Skip to main content

SABELLONA v. ALBERT PAINTING INC

Reset A A Font size: Print

Court of Appeals of Georgia.

SABELLONA et al. v. ALBERT PAINTING, INC.

No. A10A0531.

Decided: April 28, 2010

David Karl May, for Appellant. Frederick M. Valz III and A. Paul Moore Jr., for Appellee.

Richard Sabellona, Jr., an employee of Labor Ready, was killed when he fell through a skylight at a plant owned by Boral Bricks, Inc. His minor son and dependent, Brandon, filed a workers' compensation claim against Labor Ready, which was settled for $160,000.1 Thereafter, Brandon, Sabellona's other two children, Richard III and Scott, and Ray Gary, Sabellona's personal representative (collectively “appellants”), filed a wrongful death claim against Boral Bricks, Inc., Boral Bricks (USA) Inc., Albert Electric, Inc., Albert Painting, Inc. (“API”), and Jason Albert, individually. API moved for summary judgment, contending they were immune from suit under the Workers' Compensation Act (“WCA”). The trial court granted the motion, finding that the immunity from suit granted by the WCA to Labor Ready extends to API because it is “a business using the services of a temporary help contracting firm” under OCGA § 34-9-11(c), and it elected WCA coverage through its contract with Labor Ready. Appellants appeal this ruling. We affirm.

In order to prevail on a motion for summary judgment under OCGA § 9-11-56, the moving party must show that there exists no genuine issue of material fact, and that the undisputed facts, viewed in the light most favorable to the nonmoving party, demand judgment as a matter of law. Moreover, on appeal from the denial or grant of summary judgment the appellate court is to conduct a de novo review of the evidence to determine whether there exists a genuine issue of material fact, and whether the undisputed facts, viewed in the light most favorable to the nonmoving party, warrant judgment as a matter of law.2

So viewed, the record shows that in April 2006, Boral Bricks, Inc., hired API to paint the building at its Smyrna plant. In turn, API contracted with Labor Ready on April 3, 2006, to supply temporary workers for the job. According to the “Confirmation of Rates and Services,” Labor Ready charged a regular billing rate of $16.80 per employee, per hour, which included “all wages, withholdings, FICA, Medicare, payroll taxes, unemployment insurance and workers' compensation insurance as required by law for supplied employees.” Sabonella was a temporary employee supplied to API by Labor Ready to paint roofs at the plant. On August 14, 2006, Sabellona was on the roof of the plant, assisting another employee, when he fell 35 feet through an “unguarded” skylight to his death.3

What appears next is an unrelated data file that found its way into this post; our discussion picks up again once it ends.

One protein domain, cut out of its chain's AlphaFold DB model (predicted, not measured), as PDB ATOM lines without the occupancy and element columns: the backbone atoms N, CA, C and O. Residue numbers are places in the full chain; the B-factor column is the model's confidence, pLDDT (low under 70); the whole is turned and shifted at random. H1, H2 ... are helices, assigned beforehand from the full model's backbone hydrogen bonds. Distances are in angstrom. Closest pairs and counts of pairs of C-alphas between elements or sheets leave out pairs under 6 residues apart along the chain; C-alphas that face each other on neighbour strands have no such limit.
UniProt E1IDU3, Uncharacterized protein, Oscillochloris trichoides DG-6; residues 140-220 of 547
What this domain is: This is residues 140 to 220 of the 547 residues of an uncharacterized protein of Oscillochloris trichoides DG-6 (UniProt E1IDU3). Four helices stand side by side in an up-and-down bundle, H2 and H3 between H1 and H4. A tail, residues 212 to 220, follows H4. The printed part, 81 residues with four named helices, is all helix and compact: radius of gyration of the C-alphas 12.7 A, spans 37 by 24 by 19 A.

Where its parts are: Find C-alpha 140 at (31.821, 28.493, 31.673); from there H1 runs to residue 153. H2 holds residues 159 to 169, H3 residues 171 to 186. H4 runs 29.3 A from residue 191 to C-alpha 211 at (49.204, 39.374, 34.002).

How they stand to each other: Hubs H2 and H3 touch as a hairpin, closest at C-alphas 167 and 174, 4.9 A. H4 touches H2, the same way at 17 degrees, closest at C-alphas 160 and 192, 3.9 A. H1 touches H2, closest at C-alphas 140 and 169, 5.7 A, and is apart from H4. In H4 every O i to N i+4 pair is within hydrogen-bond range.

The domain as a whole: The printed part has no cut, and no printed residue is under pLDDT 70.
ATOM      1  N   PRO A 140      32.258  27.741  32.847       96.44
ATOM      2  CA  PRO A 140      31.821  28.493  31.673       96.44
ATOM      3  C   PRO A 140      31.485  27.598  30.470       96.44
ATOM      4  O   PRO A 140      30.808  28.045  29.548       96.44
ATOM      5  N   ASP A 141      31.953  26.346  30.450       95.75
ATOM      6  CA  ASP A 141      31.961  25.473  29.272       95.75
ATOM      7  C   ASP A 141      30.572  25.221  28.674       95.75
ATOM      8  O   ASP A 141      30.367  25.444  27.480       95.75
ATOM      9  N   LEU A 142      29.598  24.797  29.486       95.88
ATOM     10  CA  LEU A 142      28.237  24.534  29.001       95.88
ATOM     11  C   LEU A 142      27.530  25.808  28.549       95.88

1. Appellants contend that the trial court erred in granting summary judgment to API because the WCA does not apply to API, which “has regularly in service less than three employees.” API concedes that it had less than three employees at the time of the accident, but argues that it voluntarily elected to be bound by the WCA by contracting with Labor Ready and that it is immune from suit pursuant to the exclusivity provision of OCGA § 34-9-11(c). We agree with API.

Georgia law provides that the exclusive remedy provision of OCGA § 34-9-11 prevents an injured employee or his/her dependents from bringing a tort claim against the employer, a statutory employer, or a co-employee.4 In 1995, the legislature extended this tort immunity to “businesses using the services of a temporary help contracting firm or an employee leasing company” provided that workers' compensation benefits are furnished by either: (1) a temporary help contracting firm or an employee leasing company; or (2) a business using the services of either such firm or company.5 The record shows that Labor Ready qualifies as a temporary help contracting firm and that API qualifies as a business using its services. The record further reflects that Labor Ready paid workers' compensation benefits to Sabellona's dependent. Accordingly, pursuant to OCGA § 34-9-11(c), API is immune from suit.6

Appellants contend that regardless of whether API meets the requirements for immunity under OCGA § 34-9-11(c), the WCA does not apply to API because it does not have a sufficient number of employees. OCGA § 34-9-2(a)(2) provides that “[t]his chapter shall not apply to ․ any person, firm, or private corporation ․ that has regularly in service less than three employees in the same business within this state, unless such employees and their employers voluntarily elect to be bound.” Although API concedes that it has regularly in service less than three employees, the record shows that API signed Labor Ready's “Confirmation of Rates and Services,” specifically agreeing to pay the rate for temporary employees which included coverage for workers' compensation benefits. As such, API elected to be bound by the WCA and appellants' contention to the contrary is incorrect. Accordingly, the trial court properly granted summary judgment in API's favor.

2. In light of our ruling in Division 1, infra, we need not consider appellants' claim that the trial court erred in finding API immune from suit because Sabellona was not a borrowed servant.7

Judgment affirmed.

MIKELL, Judge.

SMITH, P.J., and ADAMS, J., concur.

Copied to clipboard